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deepseq for Data

Here's a very short but useful snippet I recently started using to force Data instances deeply:

{-# LANGUAGE Rank2Types #-}
import Data.Functor.Identity
import Data.Generics ( Data(..), GenericT )

gmapT' :: GenericT -> GenericT
gmapT' f x0 = runIdentity (gfoldl k Identity x0)
    k :: Data d => Identity (d->b) -> d -> Identity b
    k (Identity c) x = Identity $! c $! f x -- let the user control strictness in `f`

strictify :: GenericT
strictify = gmapT' strictify

It is almost identical to nonstrict = gmapT nonstrict, or equivalently everywhere id: gmapT' has identical implementation to the default gmapT, except it is strict in f x and c (f x).

The former is especially crucial: f is typically just a recursion of gmapT (in everywhere for example, this is true at all nodes except those singled out by mkT and extT), so strictness here typically forces the rest of the subtree. The latter is important only if the constructor c is somehow lazy, although for most instances of Data it is just the plain constructor of the datatype. f could also construct a separate lazy head (like it does in the branches of everywhere), but then the user has the choice to make f strict as well or not, which is nice.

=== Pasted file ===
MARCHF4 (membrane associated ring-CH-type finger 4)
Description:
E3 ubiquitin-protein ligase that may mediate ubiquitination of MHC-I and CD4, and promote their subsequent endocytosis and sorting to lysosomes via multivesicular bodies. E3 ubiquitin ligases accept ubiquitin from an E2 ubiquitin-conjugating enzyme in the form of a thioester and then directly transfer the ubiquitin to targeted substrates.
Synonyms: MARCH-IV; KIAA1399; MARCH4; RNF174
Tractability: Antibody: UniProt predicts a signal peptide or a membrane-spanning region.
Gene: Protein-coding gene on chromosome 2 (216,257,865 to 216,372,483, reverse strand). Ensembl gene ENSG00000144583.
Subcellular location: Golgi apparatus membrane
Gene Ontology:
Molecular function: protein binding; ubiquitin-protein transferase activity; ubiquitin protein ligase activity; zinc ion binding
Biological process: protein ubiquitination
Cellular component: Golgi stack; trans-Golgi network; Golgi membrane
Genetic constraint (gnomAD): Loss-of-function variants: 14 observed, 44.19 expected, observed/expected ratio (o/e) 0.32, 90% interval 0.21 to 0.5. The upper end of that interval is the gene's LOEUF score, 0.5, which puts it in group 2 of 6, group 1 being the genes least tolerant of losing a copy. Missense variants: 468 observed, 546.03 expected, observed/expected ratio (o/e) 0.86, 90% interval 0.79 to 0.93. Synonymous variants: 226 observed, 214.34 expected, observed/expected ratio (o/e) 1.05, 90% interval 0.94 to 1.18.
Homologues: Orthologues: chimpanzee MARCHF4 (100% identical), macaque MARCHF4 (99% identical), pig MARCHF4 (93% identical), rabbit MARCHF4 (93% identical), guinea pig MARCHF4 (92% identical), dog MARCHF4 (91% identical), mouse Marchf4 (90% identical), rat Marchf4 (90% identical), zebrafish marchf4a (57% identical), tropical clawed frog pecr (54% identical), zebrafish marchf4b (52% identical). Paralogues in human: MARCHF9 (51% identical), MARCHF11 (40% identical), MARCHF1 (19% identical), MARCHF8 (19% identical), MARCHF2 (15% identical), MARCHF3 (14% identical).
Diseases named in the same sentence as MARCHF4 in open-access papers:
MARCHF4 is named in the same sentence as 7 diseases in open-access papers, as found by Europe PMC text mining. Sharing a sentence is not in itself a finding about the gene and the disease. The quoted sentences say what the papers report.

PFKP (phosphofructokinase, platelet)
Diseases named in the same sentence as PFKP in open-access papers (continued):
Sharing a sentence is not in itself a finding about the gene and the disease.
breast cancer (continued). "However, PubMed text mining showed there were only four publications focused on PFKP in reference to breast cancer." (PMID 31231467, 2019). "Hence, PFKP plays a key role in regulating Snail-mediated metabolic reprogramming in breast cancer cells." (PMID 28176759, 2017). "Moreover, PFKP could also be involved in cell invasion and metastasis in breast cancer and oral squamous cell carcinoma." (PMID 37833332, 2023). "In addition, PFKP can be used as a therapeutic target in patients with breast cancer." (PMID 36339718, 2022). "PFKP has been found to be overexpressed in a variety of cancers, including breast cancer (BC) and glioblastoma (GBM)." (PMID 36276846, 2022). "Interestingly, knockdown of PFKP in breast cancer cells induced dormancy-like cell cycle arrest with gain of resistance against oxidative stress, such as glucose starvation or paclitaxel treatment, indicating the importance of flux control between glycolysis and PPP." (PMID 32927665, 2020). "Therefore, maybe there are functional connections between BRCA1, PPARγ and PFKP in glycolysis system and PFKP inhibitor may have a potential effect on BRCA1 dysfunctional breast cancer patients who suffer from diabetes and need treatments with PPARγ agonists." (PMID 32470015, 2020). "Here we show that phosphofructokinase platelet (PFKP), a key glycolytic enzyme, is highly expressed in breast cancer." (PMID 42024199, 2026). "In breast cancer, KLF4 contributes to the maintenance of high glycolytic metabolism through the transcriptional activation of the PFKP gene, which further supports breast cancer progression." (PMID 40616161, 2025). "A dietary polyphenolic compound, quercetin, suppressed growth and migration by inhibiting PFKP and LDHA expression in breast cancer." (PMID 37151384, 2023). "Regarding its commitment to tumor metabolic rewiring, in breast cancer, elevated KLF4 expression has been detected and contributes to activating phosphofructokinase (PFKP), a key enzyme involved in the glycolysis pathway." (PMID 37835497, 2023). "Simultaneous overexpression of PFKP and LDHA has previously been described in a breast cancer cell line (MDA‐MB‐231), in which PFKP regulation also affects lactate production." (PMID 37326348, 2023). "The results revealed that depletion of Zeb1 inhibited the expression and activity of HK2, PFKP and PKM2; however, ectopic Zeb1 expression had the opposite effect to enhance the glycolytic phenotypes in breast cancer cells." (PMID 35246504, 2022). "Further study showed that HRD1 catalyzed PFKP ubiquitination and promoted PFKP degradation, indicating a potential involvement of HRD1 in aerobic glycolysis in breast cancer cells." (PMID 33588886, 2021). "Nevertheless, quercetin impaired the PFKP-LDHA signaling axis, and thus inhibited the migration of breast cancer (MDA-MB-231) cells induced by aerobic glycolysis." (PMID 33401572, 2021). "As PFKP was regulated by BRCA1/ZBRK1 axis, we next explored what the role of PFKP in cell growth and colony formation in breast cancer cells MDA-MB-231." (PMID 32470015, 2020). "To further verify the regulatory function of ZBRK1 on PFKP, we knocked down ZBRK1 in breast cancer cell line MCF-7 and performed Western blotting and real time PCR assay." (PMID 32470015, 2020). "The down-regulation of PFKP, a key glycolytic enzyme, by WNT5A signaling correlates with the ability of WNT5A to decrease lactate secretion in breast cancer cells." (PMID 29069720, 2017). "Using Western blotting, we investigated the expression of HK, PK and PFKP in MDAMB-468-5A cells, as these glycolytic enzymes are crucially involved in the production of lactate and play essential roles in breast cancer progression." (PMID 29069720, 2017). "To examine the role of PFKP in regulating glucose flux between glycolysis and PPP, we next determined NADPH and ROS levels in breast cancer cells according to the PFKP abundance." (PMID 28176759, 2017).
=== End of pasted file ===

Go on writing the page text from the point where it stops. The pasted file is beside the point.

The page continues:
I use this to achieve what deepseq does for Generic: it's a library that applies seq to nested data structures recursively. It has a default instance for Generic and has been implemented for lots of datatypes in base. While normally most of these representable types in base are both Generic and Data, unfortunately, the GHC AST is still entirely locked in Data. This is especially important for AST analysis, since processing an AST can sometimes leave big thunks on some nodes.

This sees action in hastic, a random program generator, to force blocks of work on the GHC AST. Of particular interest is one block that identifies class-instance pairs and functions from the AST. The threat comes when processing a large project, where the thunk written to the global store is an iteration over the entire set of bindings in the package! Not fun. It was stack overflowing trying to analyze base.